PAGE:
The next section is about armour, weapons and troop types, whether medium or light infantry, including the well-known and fearsome Balearic slingers, or Iberian cavalry. At least some of it, thanks to the stamina of the Iberian horses, could help carry an extra infantryman, thereby giving increased mobility to their forces and making them that much more difficult to catch for the more heavily equipped legions. One of the main features of this section is to show to what extent Rome “borrowed” much of its equipment from the Celts in general, and the Iberians in particular. The case of the “Gladius Hispaniensis” is the best known, of course, although the puggio (the legionary’s triangular dagger) is also of Iberian origin, while mail, some of the Roman helmets (the Montefortino types), the La Tène long swords (as “ancestors” of the spatha) and the large scutum shields were all borrowed from the Celts and improved.

Finally, there are the (simply gorgeous!) plates. One interesting feature is that, for each of them, the source of inspiration is clearly indicated and is even often included in the book through photos. One example is the superb golden pectoral of the Iberian chieftain who is part of the front page illustration. Another is the double plate (D-E) showing six Iberians hidden on the top of a hill and waiting to ambush a Roman column. While the authors mention quite candidly that they have put together characters whose appearance and equipment belonged to several different tribes, they also mention that there were cases where warriors from several of them could fight together, especially against the hated Romans. Five stars for a rather superb title.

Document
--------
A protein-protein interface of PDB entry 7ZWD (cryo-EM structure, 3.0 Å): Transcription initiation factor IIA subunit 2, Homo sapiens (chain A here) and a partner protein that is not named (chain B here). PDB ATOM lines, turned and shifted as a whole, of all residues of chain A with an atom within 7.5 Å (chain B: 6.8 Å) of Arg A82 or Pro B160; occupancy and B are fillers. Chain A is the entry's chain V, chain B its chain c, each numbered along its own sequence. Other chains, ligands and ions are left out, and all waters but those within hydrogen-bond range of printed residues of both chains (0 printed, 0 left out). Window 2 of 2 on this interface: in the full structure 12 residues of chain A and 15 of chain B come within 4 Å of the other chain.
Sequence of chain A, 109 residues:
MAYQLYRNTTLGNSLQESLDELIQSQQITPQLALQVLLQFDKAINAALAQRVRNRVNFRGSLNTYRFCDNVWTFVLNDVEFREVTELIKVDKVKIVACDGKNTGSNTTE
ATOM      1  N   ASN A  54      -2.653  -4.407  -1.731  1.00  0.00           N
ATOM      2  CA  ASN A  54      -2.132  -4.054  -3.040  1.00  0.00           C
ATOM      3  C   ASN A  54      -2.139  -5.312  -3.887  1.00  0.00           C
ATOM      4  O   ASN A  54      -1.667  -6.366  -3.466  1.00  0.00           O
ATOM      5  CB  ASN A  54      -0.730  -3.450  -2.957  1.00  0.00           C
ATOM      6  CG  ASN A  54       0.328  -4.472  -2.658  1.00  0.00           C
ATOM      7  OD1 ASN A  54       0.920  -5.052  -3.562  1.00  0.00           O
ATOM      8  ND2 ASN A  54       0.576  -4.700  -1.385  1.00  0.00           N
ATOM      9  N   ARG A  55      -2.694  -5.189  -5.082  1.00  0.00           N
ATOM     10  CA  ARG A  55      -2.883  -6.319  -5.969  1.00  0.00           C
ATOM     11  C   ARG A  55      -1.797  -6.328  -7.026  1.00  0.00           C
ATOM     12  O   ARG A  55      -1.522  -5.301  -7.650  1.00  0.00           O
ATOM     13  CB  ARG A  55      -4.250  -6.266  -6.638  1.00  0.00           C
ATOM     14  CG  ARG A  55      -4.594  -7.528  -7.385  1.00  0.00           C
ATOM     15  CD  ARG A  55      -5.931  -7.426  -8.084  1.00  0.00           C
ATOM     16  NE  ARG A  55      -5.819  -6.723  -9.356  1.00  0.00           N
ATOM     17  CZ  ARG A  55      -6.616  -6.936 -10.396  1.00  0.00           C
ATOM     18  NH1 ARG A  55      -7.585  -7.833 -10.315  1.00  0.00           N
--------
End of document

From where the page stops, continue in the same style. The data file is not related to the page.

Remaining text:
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4.0 out of 5 stars Caution, 2 Oct. 2012
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This review is from: Rome's Enemies: Spanish Armies, 218-19 B.C. No.4 (Men-at-Arms) (Paperback)
I would echo the views of the previous reviewers but would add a note of caution. My copy seems to be reprint so teh normally excellent Osprey colour plates and a little blurry and out of focus - buy second hand !
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5.0 out of 5 stars Excellent book. Delivered on time, 1 Jan. 2015
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This review is from: Rome's Enemies: Spanish Armies, 218-19 B.C. No.4 (Men-at-Arms) (Paperback)
Excellent book.Delivered on time .
Didn't know the Spanish were such a tough nut for the romans .
Well worth it for the info. I was looking for.
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Rome's Enemies: Spanish Armies, 218-19 B.C. No.4 (Men-at-Arms)
Rome's Enemies: Spanish Armies, 218-19 B.C. No.4 (Men-at-Arms) by Angus McBride (Paperback - 26 Mar. 1992)